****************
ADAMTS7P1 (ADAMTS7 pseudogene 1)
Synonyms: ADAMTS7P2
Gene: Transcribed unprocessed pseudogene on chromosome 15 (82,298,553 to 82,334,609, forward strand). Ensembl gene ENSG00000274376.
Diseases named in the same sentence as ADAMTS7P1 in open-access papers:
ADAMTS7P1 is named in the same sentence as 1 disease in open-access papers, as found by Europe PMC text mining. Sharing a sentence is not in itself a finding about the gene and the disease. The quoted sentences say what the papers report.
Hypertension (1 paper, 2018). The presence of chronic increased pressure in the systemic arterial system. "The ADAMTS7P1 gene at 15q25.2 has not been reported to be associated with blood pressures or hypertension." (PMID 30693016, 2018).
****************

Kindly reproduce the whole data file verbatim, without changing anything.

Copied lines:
ADAMTS7P1 (ADAMTS7 pseudogene 1)
Synonyms: ADAMTS7P2
Gene: Transcribed unprocessed pseudogene on chromosome 15 (82,298,553 to 82,334,609, forward strand). Ensembl gene ENSG00000274376.
Diseases named in the same sentence as ADAMTS7P1 in open-access papers:
ADAMTS7P1 is named in the same sentence as 1 disease in open-access papers, as found by Europe PMC text mining. Sharing a sentence is not in itself a finding about the gene and the disease. The quoted sentences say what the papers report.
Hypertension (1 paper, 2018). The presence of chronic increased pressure in the systemic arterial system. "The ADAMTS7P1 gene at 15q25.2 has not been reported to be associated with blood pressures or hypertension." (PMID 30693016, 2018).